Can Bankruptcy Survive the Death of the Debtor?

by Stephen Kass on October 4, 2012

There are instances where a debtor files for bankruptcy, and subsequently dies before the bankruptcy case is settled.  The debtor is the one filing for bankruptcy and in need of a fresh start, so it may be assumed that after the debtor’s death the case would be thrown out.

The death of a debtor does not automatically mean his or her case is over.  The Bankruptcy Code permits cases to continue after a debtor’s death in both Chapter 7 and Chapter 13 cases.

Rule 1016 of the Federal Rules of Bankruptcy Procedures governs the rules of death or incompetency during a bankruptcy proceeding.    Rule 1016 permits bankruptcy to continue following the death of a debtor.  The Rule states, “Death or incompetency of the debtor shall not abate a liquidation case under chapter 7 of the Code. In such event the estate shall be administered and the case concluded in the same manner, so far as possible, as though the death or incompetency had not occurred.”

Similarly, in a Chapter 13 case, bankruptcy can continue after a Debtor’s death if the continuation is in the best interest of the parties.

The debtor is gone, but the continuation of the bankruptcy is significant to those the debtor leaves behind.  If the bankruptcy is permitted to continue, and the debtor’s debt is discharged in a Chapter 7 case, the debtor’s beneficiaries are permitted to take the debtor’s assets without having to account for all the debtor’s debt.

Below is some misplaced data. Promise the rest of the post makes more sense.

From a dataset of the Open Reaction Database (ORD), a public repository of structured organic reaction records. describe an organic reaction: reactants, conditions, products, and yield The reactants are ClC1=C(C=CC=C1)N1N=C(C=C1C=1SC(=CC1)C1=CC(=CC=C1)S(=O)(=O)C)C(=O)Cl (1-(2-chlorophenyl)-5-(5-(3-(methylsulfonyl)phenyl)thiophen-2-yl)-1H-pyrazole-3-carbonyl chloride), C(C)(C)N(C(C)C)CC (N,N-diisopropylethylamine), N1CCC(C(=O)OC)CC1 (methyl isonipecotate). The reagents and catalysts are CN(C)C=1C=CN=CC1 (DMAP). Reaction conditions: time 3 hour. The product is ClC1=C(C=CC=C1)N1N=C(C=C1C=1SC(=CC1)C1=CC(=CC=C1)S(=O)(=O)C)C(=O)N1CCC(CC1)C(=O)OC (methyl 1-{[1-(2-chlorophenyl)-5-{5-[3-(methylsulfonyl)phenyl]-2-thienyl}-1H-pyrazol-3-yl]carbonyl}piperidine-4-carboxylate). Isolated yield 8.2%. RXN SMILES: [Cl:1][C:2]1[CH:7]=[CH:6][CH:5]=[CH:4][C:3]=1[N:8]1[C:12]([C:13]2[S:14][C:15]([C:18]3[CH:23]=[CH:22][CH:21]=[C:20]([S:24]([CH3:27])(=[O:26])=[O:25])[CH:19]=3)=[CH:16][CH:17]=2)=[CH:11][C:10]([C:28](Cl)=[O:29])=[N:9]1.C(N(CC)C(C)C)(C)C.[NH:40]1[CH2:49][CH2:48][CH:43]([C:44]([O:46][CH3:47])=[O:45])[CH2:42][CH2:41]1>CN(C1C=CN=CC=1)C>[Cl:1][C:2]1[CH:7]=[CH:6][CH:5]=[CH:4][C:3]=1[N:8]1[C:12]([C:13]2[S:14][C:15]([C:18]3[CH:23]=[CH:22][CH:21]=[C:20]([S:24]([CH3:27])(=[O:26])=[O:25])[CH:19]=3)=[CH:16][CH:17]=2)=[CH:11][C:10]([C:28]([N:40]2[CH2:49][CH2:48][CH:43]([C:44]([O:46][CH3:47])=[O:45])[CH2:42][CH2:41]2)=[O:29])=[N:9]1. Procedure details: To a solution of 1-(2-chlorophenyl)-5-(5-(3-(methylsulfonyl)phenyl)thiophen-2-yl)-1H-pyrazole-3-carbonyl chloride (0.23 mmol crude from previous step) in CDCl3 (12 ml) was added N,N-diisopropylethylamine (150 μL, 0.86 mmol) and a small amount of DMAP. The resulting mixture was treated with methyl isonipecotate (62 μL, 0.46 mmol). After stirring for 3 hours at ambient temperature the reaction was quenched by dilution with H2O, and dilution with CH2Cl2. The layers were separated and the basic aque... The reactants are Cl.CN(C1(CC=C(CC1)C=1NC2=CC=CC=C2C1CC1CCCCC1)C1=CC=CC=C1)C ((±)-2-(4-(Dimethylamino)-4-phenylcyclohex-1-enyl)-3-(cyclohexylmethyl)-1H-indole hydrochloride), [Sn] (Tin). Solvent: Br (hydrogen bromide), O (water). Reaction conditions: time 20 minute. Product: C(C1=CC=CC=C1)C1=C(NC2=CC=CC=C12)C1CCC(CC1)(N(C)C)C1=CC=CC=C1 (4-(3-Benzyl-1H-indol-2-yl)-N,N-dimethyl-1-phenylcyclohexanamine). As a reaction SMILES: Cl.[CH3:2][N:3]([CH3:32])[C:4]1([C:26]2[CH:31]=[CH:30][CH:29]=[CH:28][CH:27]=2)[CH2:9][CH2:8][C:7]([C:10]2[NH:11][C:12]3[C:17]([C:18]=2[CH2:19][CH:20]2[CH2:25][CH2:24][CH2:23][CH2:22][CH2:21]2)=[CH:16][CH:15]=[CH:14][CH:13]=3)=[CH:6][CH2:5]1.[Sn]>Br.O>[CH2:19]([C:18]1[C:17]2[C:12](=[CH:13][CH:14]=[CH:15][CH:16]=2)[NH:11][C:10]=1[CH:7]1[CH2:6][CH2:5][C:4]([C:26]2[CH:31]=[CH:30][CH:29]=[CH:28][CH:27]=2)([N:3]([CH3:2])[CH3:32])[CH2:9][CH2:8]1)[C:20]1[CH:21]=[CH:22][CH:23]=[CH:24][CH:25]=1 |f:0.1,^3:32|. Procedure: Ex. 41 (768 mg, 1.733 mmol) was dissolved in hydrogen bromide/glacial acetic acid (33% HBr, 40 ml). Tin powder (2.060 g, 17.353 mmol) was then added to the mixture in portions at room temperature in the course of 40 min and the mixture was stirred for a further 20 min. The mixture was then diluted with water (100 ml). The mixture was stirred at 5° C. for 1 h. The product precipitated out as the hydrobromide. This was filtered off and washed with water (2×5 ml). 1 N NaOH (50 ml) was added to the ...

In a Chapter 13 case, the debtor’s heirs may not be able to receive the assets so seamlessly.  In a Chapter 13 case, debt is not necessarily discharged.  Instead, the debtor works with the creditor to create a repayment plan.  The repayment plan tends to be funded by the debtor’s income, and is based on what the debtor can afford after his or her expenditures.  Because the debtor is dead, he or she no longer has income to fund the plan.

It may be possible for a family member to fund the plan if they are willing and able.  A loved one may be particularly willing to fund a plan when the bankruptcy was filed to address a real estate issue or stop a foreclosure.

Whether a bankruptcy continues can be a matter of inheritance laws, which vary from state to state.  It is important to contact an experienced attorney to help determine the best course of action.

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